By William S. Cohen and William H. Webster
The Justice Department’s decision to execute a search warrant of former president Donald Trump‘s Florida home was unprecedented in our nation’s history.
Prominent Republicans reacted with predictable fury and heated threats of retaliation against the attorney general — unprecedented acts of vitriol based on the belief that the FBI’s conduct was politically motivated rather than legally necessary.
In doing so, they recklessly and knowingly undermined respect for a “law and order” institution and the men and women who risk their lives to protect us.
We are confident that Attorney General Merrick Garland and FBI Director Christopher A. Wray, both honest and honorable men, gave careful consideration before authorizing a search of Trump’s residence, knowing the historical significance and potential for political backlash.
The controversy, while significant in its legal implications, should not be allowed to overshadow the far larger issues surrounding the conduct of the former president.
The House Select Committee investigating Jan. 6, 2021, has produced compelling evidence that Trump and his supporters engaged in an orchestrated six-step plan to prevent the peaceful transfer of power, culminating with the assault on our Capitol.
We share disgust and deep disappointment that the Republican Party’s decency and respect for the rule of law has been defined down to a cultish devotion to a demonstrably unprincipled man of greed and blind ambition.
Sadly, the task of rescuing the banner of conservatism has been left to Republican Reps. Liz Cheney (Wyo.), Adam Kinzinger (Ill.), Peter Meijer (Mich.) and others who have been willing to fulfill their Pledge of Allegiance to our flag and Constitution. They have been noble exceptions to those who clutch their titles and sacrifice their honor; these heroes will likely be replaced with sycophants rather than serious legislators.
While the House committee’s focus is necessarily directed to recommending legislative measures to help preserve our democratic republic, we should not ignore what is at stake for America’s role in international affairs.
In November 2021, nearly 100 former national security officials, both civilians and military officers of both parties, signed a letter decrying the threats that the Trump presidency created for the United States internationally. “The insurrection on January 6th,” the letter stated, “has left other countries to wonder if the American Experiment is failing and if American democracy is the best path forward.”
Our allies are rightly worried about the possibility of a resurgence of Trump and his hyper-nationalist methods of governance. Foreign adversaries who believe that we are in a state of moral and social decline see the deepening racial, ethnic and cultural divisions in our society as target-rich opportunities for exploitation in an age of cyber and social media propaganda. They recognize Abraham Lincoln’s insight that “a house divided against itself cannot stand” and are working to turn those sage words into our reality.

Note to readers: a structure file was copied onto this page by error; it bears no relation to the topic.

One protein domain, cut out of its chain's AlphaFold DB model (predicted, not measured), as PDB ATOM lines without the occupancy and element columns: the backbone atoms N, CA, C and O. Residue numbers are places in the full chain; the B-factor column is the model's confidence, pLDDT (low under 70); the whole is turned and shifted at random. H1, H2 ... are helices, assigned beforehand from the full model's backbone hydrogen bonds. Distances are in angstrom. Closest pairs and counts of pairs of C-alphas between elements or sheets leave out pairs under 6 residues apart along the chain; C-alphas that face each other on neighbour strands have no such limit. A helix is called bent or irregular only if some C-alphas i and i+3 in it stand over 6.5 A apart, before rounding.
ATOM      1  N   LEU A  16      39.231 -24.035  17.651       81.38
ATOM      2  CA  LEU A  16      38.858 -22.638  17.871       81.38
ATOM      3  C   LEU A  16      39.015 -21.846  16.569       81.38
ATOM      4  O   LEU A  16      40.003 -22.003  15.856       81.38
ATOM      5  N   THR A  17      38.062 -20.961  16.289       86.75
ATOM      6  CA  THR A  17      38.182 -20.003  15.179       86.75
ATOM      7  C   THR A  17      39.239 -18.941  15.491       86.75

In her book, “How Civil Wars Start: And How to Stop Them,” political scientist Barbara F. Walter raises valid concerns about the United States slipping into a place where civil war is possible. She writes about a netherworld of anocracy — between democracy and autocracy — a breeding ground for political violence, where the grievances and resentments of a large White underclass have greatly increased the potential for civil war.
These predictions once sounded like the fever dreams of far-right lunatics who would welcome such a bloody conflict; today, such predictions are coming from responsible voices such as Walter and others who have carefully studied this phenomenon around the world.
Not long ago, we thought that with the collapse of the Soviet empire, the march of freedom and democracy was in unstoppable ascendancy. Today, the tide is moving in the opposite direction. Autocracies are surfacing even among members of NATO, such as Hungary and Turkey. Similar anti-democratic forces are gaining strength in France and Italy. Without America’s sustainable pro-democratic leadership, this trend is bound to accelerate.
Garland’s actions upholding the principle that no one is above the law reaches well beyond our borders. Surely, he is not eager to be the first person to initiate criminal proceedings against a former president. To do so will establish a woeful, even if justified, precedent and possibly will set off a level of civil strife we have not witnessed in more than 150 years.
But our nation’s senior law enforcer, a man who has an impeccable record of fairness and impartiality as a distinguished jurist, cannot tailor his judgment to accommodate the rage of the lawless.
William S. Cohen is a former secretary of defense and former Republican senator from Maine. William H. Webster was appointed by President Ronald Reagan as director of the FBI and the CIA and a retired judge of the U.S. Circuit Court of Appeals for the 8th Circuit.
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